Rep. Lee is being sued now by a "Jane Doe" client represented by my fellow Government Accountability Project alum, Washington,D.C. lawyer Lynne Bernabei for discrimination under the Congressional Accountability Act, tort law and the District of Columbia Human Rights Act.
Rep. Lee has stepped down from her committee posts and Congressional Black Caucus Foundation positions, pending the litigation. Will Rep. Sheila Jackson Lee end up resigning from Congress?
Read the lawsuit against Rep. Lee here,
Read my back page editorial column in today's Folio Weekly about the Florida Senate's $1.4 million coverup of sexual assault allegations here.
From Houston Chronicle:
Sheila Jackson Lee steps down from key posts amid ex-aide's retribution claim in sex assault case
By Kevin Diaz
Updated 1:38 pm CST, Wednesday, January 23, 2019
WASHINGTON – Houston Democrat Sheila Jackson Lee, under fire from a former aide's lawsuit alleging she was fired in connection with a sexual assault complaint, said Wednesday that she will step down as chairwoman of a key House Judiciary subcommittee on criminal justice.
Jackson Lee, in her 13th term, also resigned as chairwoman of the Congressional Black Caucus Foundation, a post that helped raise her national profile.
The lawsuit, filed by a woman who worked in Jackson Lee's office from November 2017 to March 2018, claimed that she was dismissed after notifying the congresswoman's chief of staff that she planned to pursue a sexual assault case against a foundation supervisor. She is identified in court records only as "Jane Doe" who worked as a special assistant and director of public engagement.
Jackson Lee issued a statement Wednesday "adamantly" denying the woman's allegation and recounting her record of advancing civil rights and non-discrimination legislation, including a law that applies to Congress.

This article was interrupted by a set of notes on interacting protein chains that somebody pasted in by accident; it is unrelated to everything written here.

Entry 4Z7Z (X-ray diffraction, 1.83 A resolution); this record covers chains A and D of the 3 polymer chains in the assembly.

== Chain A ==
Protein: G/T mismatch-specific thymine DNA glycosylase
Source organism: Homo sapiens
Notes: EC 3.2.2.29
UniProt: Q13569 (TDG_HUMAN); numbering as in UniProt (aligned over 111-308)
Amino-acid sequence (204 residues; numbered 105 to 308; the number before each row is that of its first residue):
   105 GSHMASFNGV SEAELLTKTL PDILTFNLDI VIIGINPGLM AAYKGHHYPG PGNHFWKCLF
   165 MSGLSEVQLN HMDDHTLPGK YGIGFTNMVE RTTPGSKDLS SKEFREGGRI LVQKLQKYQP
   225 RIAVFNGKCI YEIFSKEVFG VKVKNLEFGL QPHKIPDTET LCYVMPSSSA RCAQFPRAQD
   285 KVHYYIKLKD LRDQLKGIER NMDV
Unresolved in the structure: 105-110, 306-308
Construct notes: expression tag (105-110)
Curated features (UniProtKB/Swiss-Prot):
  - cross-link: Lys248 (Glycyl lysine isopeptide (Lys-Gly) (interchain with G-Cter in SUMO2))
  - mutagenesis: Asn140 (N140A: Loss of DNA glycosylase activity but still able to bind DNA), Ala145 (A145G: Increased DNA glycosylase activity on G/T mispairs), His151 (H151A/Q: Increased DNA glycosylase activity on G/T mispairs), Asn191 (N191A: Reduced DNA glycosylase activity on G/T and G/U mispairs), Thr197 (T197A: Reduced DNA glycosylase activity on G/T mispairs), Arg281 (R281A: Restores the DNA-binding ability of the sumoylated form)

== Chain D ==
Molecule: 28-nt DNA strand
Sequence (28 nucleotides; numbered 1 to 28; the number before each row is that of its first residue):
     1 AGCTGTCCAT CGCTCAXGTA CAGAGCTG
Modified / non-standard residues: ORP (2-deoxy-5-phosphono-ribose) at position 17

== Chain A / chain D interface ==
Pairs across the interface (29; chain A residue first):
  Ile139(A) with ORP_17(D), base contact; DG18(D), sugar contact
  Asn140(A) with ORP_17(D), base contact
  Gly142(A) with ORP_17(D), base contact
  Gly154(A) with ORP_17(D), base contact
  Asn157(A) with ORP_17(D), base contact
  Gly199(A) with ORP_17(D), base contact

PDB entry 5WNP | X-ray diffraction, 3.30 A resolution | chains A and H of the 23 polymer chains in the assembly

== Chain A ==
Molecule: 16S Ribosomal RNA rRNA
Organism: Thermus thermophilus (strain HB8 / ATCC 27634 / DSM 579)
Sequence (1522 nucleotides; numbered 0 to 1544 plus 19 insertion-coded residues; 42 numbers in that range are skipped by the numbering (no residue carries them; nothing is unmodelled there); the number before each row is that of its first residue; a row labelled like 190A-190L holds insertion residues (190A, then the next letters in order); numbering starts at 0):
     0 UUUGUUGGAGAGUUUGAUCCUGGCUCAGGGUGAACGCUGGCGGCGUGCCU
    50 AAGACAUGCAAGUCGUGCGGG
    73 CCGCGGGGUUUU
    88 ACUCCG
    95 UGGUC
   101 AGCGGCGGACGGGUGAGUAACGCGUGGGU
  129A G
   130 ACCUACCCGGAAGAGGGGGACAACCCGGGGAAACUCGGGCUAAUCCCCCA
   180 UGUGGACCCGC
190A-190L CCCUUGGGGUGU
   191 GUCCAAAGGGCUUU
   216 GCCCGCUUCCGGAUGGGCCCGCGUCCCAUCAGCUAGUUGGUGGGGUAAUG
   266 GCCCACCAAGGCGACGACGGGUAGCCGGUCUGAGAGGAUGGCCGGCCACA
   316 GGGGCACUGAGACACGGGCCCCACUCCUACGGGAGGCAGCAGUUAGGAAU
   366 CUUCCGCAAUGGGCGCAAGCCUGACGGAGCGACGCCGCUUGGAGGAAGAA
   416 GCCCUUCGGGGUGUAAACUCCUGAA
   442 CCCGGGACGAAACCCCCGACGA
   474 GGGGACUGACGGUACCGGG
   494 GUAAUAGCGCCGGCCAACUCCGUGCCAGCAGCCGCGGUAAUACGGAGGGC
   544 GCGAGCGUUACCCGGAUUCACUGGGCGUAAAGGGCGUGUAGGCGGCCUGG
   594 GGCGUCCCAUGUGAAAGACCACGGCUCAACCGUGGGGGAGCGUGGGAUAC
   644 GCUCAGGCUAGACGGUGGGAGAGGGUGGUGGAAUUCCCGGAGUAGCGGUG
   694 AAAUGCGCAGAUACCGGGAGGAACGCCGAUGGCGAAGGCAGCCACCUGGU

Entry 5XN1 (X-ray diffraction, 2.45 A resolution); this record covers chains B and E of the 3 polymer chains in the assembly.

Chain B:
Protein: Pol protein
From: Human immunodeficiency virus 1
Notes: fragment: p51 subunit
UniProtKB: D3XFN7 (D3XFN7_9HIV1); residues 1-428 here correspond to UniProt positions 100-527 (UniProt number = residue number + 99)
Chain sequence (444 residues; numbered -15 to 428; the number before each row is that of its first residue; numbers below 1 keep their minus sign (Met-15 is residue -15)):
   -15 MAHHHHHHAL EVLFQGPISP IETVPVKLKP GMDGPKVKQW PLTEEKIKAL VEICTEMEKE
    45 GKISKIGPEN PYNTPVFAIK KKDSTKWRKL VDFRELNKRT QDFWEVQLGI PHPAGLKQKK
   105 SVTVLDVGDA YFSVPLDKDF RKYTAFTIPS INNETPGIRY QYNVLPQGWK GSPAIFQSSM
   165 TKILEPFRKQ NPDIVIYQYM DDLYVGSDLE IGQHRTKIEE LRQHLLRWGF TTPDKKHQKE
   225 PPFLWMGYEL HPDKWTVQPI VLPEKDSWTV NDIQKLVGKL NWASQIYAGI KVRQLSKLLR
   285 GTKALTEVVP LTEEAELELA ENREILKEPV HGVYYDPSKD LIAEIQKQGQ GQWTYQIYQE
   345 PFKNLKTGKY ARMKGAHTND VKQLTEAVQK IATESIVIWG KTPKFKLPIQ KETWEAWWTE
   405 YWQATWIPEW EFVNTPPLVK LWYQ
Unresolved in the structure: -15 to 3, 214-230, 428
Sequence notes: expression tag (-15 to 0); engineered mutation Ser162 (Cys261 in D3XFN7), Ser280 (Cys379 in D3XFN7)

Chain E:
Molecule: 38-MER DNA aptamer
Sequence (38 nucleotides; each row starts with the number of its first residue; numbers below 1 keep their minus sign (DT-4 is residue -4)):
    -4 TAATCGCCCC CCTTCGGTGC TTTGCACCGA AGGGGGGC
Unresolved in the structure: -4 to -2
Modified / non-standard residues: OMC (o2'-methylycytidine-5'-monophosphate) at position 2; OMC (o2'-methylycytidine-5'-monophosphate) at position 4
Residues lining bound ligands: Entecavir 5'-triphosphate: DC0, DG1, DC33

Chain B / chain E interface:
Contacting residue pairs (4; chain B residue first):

She also has been a key voice in the push to extend the historic 1994 Violence Against Women Act.
"While we still deny the allegations, we are especially concerned about Ms. Doe and only want the best for her and the many, many young people that the Congressional office has supported, encouraged and provided opportunities for over 20 years," she said in the statement.
"The congresswoman is confident that, once all of the facts come to light, her office will be exonerated of any retaliatory or otherwise improper conduct and this matter will be put to rest," the statement said.
Nevertheless, the loss of a leading role on the criminal justice subcommittee was a setback for Jackson Lee, who would have been the first black woman in a post overseeing an important issue in the African American community.
Related: Ex-Sheila Jackson Lee staffer says she was fired in retaliation for planned sex assault suit
Pressure had been building on her since the lawsuit was filed January 11 laying out the former aide's claims. Jackson Lee becomes the latest member of Congress to be ensnared in #MeToo era allegations of sexual impropriety.
The lawsuit stems back to October 2015, when the woman, then a 19-year-old Howard University intern at the Congressional Black Caucus Foundation, alleges that a 30-year-old male supervisor she was drinking and socializing with took her to his apartment and forced her to have sex.
According to her complaint filed in a federal court in Washington, the woman did not bring legal action at the time and police did not bring charges.
The woman was hired by Jackson Lee's office two years later after she graduated from Howard. The earlier incident involving the foundation supervisor, identified as Damien Jones, did not come to light until Jones also was being considered for a job in Jackson Lee's office.
The woman then reportedly told Jackson Lee's chief of staff, Glenn Rushing, about the "prior situation." Jones was not hired.
But the woman said she subsequently learned about a text message sent to Jackson Lee from A. Shuanise Washington, the foundation's chief executive, offering "background" on the woman.
The woman said she tied the text to her assault and told Rushing that she would take legal action against the foundation. She also said she wanted to speak to Jackson Lee personally. Instead, she said, she was fired.
Her lawsuit names both Jackson Lee and the foundation, which has released a statement promising to cooperate with an investigation of the woman's claims.
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The foundation, which includes high-profile corporate executives and members of Congress, also has denied having any influence over Jackson Lee's decision to fire the woman. The group reportedly pressed Jackson Lee to step down from her post.
While Jackson Lee battles the woman's allegations, it became clear Wednesday that the case was costing her support among key allies, including the National Alliance to End Sexual Violence, which announced that the group could no longer "support her continued lead sponsorship" of the Violence Against Women Act.
This story will be updated as more details are uncovered.
From The New York Times: